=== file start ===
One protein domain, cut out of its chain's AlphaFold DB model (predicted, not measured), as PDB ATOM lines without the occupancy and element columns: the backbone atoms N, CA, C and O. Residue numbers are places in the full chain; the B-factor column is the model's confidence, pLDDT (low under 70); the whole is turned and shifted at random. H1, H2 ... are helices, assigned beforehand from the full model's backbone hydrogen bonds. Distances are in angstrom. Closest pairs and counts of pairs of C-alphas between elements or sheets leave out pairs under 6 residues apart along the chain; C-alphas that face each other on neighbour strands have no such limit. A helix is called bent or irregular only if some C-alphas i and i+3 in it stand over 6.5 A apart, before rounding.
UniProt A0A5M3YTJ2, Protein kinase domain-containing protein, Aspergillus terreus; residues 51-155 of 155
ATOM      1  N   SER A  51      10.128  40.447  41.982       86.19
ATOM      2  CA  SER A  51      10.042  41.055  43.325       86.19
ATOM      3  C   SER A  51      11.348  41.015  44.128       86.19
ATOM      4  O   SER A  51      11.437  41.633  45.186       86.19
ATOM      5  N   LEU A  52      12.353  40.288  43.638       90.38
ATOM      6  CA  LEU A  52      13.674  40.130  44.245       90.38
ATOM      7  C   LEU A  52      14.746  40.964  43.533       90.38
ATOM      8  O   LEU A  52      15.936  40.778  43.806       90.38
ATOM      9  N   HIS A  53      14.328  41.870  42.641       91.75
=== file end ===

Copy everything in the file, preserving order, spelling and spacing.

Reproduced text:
One protein domain, cut out of its chain's AlphaFold DB model (predicted, not measured), as PDB ATOM lines without the occupancy and element columns: the backbone atoms N, CA, C and O. Residue numbers are places in the full chain; the B-factor column is the model's confidence, pLDDT (low under 70); the whole is turned and shifted at random. H1, H2 ... are helices, assigned beforehand from the full model's backbone hydrogen bonds. Distances are in angstrom. Closest pairs and counts of pairs of C-alphas between elements or sheets leave out pairs under 6 residues apart along the chain; C-alphas that face each other on neighbour strands have no such limit. A helix is called bent or irregular only if some C-alphas i and i+3 in it stand over 6.5 A apart, before rounding.
UniProt A0A5M3YTJ2, Protein kinase domain-containing protein, Aspergillus terreus; residues 51-155 of 155
ATOM      1  N   SER A  51      10.128  40.447  41.982       86.19
ATOM      2  CA  SER A  51      10.042  41.055  43.325       86.19
ATOM      3  C   SER A  51      11.348  41.015  44.128       86.19
ATOM      4  O   SER A  51      11.437  41.633  45.186       86.19
ATOM      5  N   LEU A  52      12.353  40.288  43.638       90.38
ATOM      6  CA  LEU A  52      13.674  40.130  44.245       90.38
ATOM      7  C   LEU A  52      14.746  40.964  43.533       90.38
ATOM      8  O   LEU A  52      15.936  40.778  43.806       90.38
ATOM      9  N   HIS A  53      14.328  41.870  42.641       91.75